I don’t know how to break it to my family and friends, but there’s a Pit Bull mix and two Dalmatians in my house! According to the Daily Beast, I should be scared to death to live among the #1 and #11 most dangerous dog breeds, respectively.

Just because you don’t have one of the common banned breeds—Dobermans, Rottweilers, German Shepherds—you think you’re safe? Greyhounds, Border Collies, Labrador Retrievers, Old English Sheepdogs, Beagles, Golden Retrievers and Poodles all made the list of 39 dangerous dog breeds. Guess all of us dog lovers should run for our lives!

The irreverent online news digest (founded by former Vanity Fair and The New Yorker editor Tina Brown), attempts to persuade the reader at how much research went into creating its “39 Most Dangerous Dog Breeds” list.

Problem is, it relied on a faulty study—which had been discredited several years ago—as its main source. Not to mention, both the Centers for Disease Control and the American Veterinary Medical Association have stated that breed is not the primary indicator for a bite. As most dog lovers and professional dog trainers know, socialization, training and supervision are key to bite prevention.

When glancing through the photo gallery illustrating the 30 breeds, be sure to note the breed name as printed because the Daily Beast posted photos that do not match the breed listed. For example, the Bull Mastiff “pictured” is a Dogue de Bordeaux, and both the Australian Shepherd and the Collie feature photos of what appear to be Border Collies. Perhaps if the Daily Beast had focused more on finding accurate breed photos than digging up muzzled and mean dog pics, readers could take this pet project a little more seriously.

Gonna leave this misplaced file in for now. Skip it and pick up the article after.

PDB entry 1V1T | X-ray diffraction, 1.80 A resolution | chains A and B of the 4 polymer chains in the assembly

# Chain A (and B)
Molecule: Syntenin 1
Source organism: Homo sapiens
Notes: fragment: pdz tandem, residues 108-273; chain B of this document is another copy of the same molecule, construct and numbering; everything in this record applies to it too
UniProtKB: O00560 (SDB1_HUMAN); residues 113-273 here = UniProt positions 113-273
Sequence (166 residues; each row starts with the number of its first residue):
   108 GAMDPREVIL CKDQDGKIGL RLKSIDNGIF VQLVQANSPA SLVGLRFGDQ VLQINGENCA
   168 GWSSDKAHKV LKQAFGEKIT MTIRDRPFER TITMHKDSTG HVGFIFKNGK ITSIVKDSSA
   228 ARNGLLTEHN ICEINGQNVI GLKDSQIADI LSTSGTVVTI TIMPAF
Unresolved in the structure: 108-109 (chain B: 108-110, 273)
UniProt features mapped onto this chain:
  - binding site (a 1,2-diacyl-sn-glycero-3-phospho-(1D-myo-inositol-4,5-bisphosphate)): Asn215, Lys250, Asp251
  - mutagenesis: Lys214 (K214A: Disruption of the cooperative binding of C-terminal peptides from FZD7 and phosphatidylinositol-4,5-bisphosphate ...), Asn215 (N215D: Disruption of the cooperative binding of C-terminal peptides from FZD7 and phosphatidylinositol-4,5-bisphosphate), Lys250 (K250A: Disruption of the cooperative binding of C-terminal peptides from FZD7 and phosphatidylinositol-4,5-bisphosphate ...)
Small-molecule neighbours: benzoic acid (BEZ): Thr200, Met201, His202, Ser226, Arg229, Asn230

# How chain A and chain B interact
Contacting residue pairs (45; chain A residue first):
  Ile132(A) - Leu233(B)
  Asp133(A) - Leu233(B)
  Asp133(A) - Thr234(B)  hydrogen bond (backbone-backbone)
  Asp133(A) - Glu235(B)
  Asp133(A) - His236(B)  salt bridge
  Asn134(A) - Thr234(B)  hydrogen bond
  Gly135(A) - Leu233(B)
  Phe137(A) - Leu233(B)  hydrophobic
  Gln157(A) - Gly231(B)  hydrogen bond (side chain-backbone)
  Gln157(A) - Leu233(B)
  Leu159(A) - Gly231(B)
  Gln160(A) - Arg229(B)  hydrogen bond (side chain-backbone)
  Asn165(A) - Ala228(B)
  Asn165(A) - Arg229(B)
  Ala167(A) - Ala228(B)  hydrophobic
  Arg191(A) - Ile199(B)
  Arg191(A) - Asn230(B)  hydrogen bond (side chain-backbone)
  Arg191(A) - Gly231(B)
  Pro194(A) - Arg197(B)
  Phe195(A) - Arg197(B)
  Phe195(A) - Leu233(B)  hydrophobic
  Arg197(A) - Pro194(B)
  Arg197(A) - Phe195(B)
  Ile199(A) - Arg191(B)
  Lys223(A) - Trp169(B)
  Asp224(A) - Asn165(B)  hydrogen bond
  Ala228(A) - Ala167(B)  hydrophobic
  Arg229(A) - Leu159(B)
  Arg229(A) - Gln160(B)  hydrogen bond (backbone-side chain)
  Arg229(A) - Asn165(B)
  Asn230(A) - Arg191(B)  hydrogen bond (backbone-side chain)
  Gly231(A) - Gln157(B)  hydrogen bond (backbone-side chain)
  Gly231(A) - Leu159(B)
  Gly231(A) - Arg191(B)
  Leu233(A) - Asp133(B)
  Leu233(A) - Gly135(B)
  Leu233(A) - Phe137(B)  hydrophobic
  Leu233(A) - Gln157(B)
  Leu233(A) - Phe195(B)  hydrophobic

Dog's Life: Lifestyle
Howling Dogs, Crying Babies
What are these interactions all about?

A common theme for You Tube videos of dogs and babies is dogs who howl when a baby was crying. Interestingly, the dogs’ vocalizations often have a calming affect on the babies. Here are two videos in which a crying baby and a howling dog are in close proximity. In the first one, a dog is howling while a baby cries in a bassinet, and it seems as though the baby stops crying in response to the dog’s vocalizations.

  In the second video, a dog and a baby are lying on a blanket on the floor and both are making a lot of noise. Though more subtle, it again appears as though the baby’s response to the dog’s howling is to stop crying for a brief moment.

  It’s really anybody’s guess what is going on in these interactions. There are a lot of experts commenting on them, but without knowing more about the contexts and the individuals involved, it’s just guesswork. To really know what was happening, I would need to know if the baby and the dog usually act like this or if it was just a one-time event. I’d also want to know what works for soothing the babies when the dogs aren’t involved, and what other sounds or situations make the dogs howl.   Here are some possibilities about what is going on, but as I said, it’s not possible to know for certain which explanations are correct. It’s highly likely that a totally different interpretation is the right one.   Baby The baby stops crying because he likes the howling. The baby stops crying because he likes any loud noise The baby stops crying because the howling startles him. The cessation of the baby’s crying has nothing to do with the howling at all.   Dog The dog howls because she likes to join in with the baby’s “howling.” The dog howls because she has learned that this gets the baby to quiet down. The dog howls because she doesn’t like being near the baby. The dog howls because she’s trying to get a human’s attention: (“Pick up the baby and make it stop!!!)   What do you think is going on? Do you have experience with a dog and a baby who howl and cry together?

Pages